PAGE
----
Bachman Gas Electric HO

ModelRailroadForums.com is a free Model Railroad Discussion Forum and photo gallery. We cover all scales and sizes of model railroads. Whether you're a master model railroader or just getting started, you'll find something of interest here.


milaus

New Member
Bachman Spectrum Gas Electric HO scale. Any comments on these units? I am looking at purchasing a pair. I believe there was a review a little while ago, but not sure if it was in Model Railroader, Model Railroad Craftsman or the NMRA Magazine.
 

montanan

Whiskey Merchant
I have had one for years. The detail is great on it. The only thing I can say bad about it is that it is a little bit noisy. Low speed performance is good due to the gearing. I have no problem with it pulling another trailer coach up a 3 percent grade. It's not a bad model.
 

cajon

Active Member
Bachman Spectrum Gas Electric HO scale. Any comments on these units? I am looking at purchasing a pair. I believe there was a review a little while ago, but not sure if it was in Model Railroader, Model Railroad Craftsman or the NMRA Magazine.
It's "Railroad Model Craftsman" (AKA RMC) not Model Railroad Craftsman. Had a Bachmann "Doodlebug" w/ a cracked gear in the drive truck. Replaced it w/ an axle & gear set from North West Shortline:
http://www.nwsl.com/NWSL_Online_Catalog.html
You can always email &/or call them if you have any problems finding exactly what you need. Since coming under new ownership they've been redoing their website.

Here's a link on how to add sound to a doodlebug:
http://www.railroad-line.com/forum/topic.asp?TOPIC_ID=33117
 

milaus

New Member
Oops! I knew that. My apologies to RMC as well. Sometimes the brain, eyes and typing are just not in sync. I posted this with the current issue of Railroad Model Craftsman right next to me on my desk.
 

NYW&B

Member
The only real qualms I have with the model regard its application on the typical layout. As designed, having a control station at only one end of the car and especially when used with a trailer car, it represents the type of gas-electric that was generally not employed in classic, short-line, bi-directional service, which would be the most logical application for a doodlebug on the average layout. The Bachmann car represents a less common design used by several of the larger railroads to handle minimal passenger service over longer hauls and is somewhat similar in nature to the Santa Fe's M-190, as well. Such cars are quite different from what most hobbyists visualize as a classic gas-electric in their use.

A decade, or so, ago Walthers did offer a somewhat smaller (60'), but more representative of a bi-directional gas-electric car, that was much more applicable to average layout use. Unfortunately, its drive system was poor and one rarely sees examples these days.

http://www.walthers.com/exec/page/press/2002/emc60

NYW&B
 
Last edited by a moderator:

cajon

Active Member
The only real qualms I have with the model regard its application on the typical layout. As designed, having a control station at only one end of the car and especially when used with a trailer car, it represents the type of gas-electric that was generally not employed in classic, short-line, bi-directional service, which would be the most logical application for a doodlebug on the average layout. The Bachmann car represents a less common design used by several of the larger railroads to handle minimal passenger service over longer hauls and is somewhat similar in nature to the Santa Fe's M-190, as well. Such cars are quite different from what most hobbyists visualize as a classic gas-electric in their use.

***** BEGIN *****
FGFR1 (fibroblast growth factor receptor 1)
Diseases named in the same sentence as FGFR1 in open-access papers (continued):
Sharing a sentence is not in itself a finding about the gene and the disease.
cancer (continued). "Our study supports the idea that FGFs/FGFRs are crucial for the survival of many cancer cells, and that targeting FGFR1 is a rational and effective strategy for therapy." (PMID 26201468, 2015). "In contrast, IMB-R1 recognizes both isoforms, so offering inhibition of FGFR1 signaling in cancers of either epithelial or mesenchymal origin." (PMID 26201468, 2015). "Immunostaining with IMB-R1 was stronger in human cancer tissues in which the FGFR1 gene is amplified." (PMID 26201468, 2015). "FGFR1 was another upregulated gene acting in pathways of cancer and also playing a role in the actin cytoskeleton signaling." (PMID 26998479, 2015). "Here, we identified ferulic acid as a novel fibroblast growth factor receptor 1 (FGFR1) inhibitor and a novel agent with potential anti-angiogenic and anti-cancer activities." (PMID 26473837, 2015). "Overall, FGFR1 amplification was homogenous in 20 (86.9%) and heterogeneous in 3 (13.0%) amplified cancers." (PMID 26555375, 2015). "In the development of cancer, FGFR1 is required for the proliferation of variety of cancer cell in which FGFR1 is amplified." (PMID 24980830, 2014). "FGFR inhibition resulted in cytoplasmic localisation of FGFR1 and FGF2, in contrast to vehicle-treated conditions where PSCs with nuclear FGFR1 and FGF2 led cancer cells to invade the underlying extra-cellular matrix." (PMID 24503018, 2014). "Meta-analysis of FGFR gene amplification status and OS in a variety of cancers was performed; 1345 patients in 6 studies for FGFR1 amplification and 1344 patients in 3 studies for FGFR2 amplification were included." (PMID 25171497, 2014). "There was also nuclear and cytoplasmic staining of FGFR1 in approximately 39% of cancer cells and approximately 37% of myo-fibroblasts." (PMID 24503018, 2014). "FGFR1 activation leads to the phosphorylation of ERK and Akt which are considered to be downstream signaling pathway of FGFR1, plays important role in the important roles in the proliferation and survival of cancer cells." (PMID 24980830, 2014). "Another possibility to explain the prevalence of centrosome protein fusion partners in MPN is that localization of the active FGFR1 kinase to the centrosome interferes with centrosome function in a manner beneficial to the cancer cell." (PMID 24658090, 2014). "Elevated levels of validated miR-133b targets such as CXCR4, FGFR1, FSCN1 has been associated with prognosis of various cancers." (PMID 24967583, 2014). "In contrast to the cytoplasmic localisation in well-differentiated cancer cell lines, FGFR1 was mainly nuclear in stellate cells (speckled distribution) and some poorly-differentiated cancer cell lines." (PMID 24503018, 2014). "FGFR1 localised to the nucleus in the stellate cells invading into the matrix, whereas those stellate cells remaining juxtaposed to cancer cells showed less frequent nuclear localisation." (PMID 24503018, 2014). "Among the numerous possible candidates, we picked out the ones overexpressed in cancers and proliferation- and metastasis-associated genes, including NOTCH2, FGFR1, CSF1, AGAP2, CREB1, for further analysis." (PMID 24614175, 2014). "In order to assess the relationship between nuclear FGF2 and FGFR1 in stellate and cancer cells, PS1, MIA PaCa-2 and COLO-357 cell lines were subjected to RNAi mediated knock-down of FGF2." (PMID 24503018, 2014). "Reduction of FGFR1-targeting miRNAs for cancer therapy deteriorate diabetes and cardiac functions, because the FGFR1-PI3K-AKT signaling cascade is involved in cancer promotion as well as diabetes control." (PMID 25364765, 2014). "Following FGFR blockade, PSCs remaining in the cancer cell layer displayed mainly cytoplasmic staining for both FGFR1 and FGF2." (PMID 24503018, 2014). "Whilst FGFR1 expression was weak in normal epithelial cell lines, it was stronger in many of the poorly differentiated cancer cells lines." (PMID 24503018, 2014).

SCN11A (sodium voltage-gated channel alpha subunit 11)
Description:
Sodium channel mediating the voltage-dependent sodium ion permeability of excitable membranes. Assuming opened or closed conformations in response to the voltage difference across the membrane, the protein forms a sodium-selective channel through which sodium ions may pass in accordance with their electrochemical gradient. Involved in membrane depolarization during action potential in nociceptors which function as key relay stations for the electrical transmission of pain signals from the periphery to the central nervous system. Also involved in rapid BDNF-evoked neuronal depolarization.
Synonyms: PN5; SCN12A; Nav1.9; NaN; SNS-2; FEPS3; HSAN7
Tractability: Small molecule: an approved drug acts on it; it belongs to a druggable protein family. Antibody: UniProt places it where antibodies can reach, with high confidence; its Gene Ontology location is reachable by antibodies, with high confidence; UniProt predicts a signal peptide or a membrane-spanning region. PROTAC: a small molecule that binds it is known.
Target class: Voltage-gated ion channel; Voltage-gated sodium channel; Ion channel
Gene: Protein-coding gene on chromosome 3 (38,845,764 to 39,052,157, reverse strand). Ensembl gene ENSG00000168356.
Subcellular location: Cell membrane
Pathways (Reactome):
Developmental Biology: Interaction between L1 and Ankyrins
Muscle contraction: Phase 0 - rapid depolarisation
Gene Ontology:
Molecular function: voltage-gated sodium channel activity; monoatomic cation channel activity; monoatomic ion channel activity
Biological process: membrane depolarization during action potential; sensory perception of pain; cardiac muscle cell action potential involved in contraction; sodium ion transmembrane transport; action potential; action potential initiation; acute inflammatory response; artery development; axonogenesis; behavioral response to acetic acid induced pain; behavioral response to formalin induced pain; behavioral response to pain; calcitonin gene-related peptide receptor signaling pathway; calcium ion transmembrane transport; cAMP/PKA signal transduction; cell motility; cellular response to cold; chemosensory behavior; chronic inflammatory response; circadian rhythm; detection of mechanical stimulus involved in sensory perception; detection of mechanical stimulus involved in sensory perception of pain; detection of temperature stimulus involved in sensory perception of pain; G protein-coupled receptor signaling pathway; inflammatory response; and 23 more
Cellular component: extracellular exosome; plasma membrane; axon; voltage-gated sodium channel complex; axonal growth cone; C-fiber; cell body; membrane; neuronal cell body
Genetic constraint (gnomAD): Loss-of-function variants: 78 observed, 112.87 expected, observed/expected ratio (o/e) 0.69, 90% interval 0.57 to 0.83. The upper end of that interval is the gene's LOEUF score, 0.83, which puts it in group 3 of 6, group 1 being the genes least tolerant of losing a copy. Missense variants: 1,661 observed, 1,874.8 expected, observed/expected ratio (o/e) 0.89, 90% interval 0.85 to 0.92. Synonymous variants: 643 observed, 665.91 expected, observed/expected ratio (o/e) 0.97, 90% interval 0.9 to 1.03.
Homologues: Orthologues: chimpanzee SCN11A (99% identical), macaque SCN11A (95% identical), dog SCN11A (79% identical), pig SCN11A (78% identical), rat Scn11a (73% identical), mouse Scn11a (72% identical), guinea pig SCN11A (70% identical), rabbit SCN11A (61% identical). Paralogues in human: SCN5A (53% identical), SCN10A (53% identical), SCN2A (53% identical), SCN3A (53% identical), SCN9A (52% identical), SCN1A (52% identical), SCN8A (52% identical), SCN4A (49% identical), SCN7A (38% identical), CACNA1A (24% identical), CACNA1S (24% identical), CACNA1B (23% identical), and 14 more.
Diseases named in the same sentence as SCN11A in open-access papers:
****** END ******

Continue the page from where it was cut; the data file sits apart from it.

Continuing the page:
Most if not all Santa Fe doodlebugs had a control station at only one end because where they were used had turning facilities at the ends. So any Santa Fe modeler who wants to run a doodlebug has to have someway to turn it - even if it's 0-5-0 LOL.
 

NYW&B

Member
Most if not all Santa Fe doodlebugs had a control station at only one end because where they were used had turning facilities at the ends. So any Santa Fe modeler who wants to run a doodlebug has to have someway to turn it - even if it's 0-5-0 LOL.
Exactly! And this was in contrast to the general practice of the shortlines that far more typically employed gas-electric doodlebugs. There, when they reached the end of their run the engineer would walk to the opposite end of the car and take over operation of the unit from the second control station for the return trip with the car essentially running backwards.

NYW&B
 




Affiliate Disclosure: We may receive a commision from some of the links and ads shown on this website (Learn More Here)


ModelRailroadForums.com is a participant in the Amazon Services LLC Associates Program, an affiliate advertising program designed to provide a means for sites to earn advertising fees by advertising and linking to amazon.com

RailroadBookstore.com - An online railroad bookstore featuring a curated selection of new and used railroad books. Railroad pictorials, railroad history, steam locomotives, passenger trains, modern railroading. Hundreds of titles available, most at discount prices! We also have a video and children's book section.

ModelRailroadBookstore.com - An online model railroad bookstore featuring a curated selection of new and used books. Layout design, track plans, scenery and structure building, wiring, DCC, Tinplate, Toy Trains, Price Guides and more.

Top